As President of BBW, I got to work with the leadership of B’nai B’rith, so when the position of Director of the Metro Detroit Men’s Council opened, I was encouraged to apply for the job. I applied, was interviewed, and based on my experience in the volunteer world, got the job as the first female executive to be employed by a then all men’s organization. My colleagues, in the other 17 councils across the country, were men. At that time there were only a few women in B’nai B‘rith, in the peer group units, so I found myself in a “man’s world” under a microscope having to prove myself every day.
As Council Director, my focus at that time was strictly on MEMBERSHIP and PROGRAMMING. Those were the days when the tag line for BB was “The larger the membership, the louder the voice when the International President speaks out on behalf of Jews everywhere.” And I believed…”If there were no BB, someone would invent it tomorrow”.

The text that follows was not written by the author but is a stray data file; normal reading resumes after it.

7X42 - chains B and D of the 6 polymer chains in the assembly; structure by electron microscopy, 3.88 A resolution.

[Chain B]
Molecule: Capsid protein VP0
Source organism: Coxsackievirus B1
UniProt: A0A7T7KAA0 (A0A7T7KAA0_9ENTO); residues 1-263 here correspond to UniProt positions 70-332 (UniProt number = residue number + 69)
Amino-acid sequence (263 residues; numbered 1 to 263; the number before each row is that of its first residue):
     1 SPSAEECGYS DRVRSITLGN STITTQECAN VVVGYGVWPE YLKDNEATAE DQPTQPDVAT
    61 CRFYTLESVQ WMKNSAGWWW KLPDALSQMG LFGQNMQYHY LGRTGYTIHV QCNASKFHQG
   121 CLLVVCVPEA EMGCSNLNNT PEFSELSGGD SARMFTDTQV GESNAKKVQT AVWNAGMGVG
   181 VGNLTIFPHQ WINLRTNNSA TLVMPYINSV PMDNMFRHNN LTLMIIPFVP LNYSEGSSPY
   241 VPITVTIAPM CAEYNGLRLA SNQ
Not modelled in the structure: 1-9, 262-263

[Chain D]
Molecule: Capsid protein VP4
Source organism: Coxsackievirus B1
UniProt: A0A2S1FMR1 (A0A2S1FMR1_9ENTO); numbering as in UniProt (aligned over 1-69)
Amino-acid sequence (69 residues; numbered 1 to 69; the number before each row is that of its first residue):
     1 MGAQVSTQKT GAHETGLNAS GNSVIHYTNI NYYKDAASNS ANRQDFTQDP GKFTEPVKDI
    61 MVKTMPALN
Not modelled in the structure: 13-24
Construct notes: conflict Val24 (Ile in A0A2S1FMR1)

When B’nai B’rith Women, became their own organization - JWI (Jewish Women International), B’nai B’rith changed from “Sons of the Covenant” to “Children of the Covenant” and members were encouraged to bring their wives into their units and socialize under the banner of B’nai B’rith. This would go a long way to strengthen the organization and its mission, and to guarantee its existence for the next generation..
In those days I can remember telling my family and friends…”if you want to see more of me…join BB”…and many of them took me up on it…and I am proud to say, many even took leadership roles.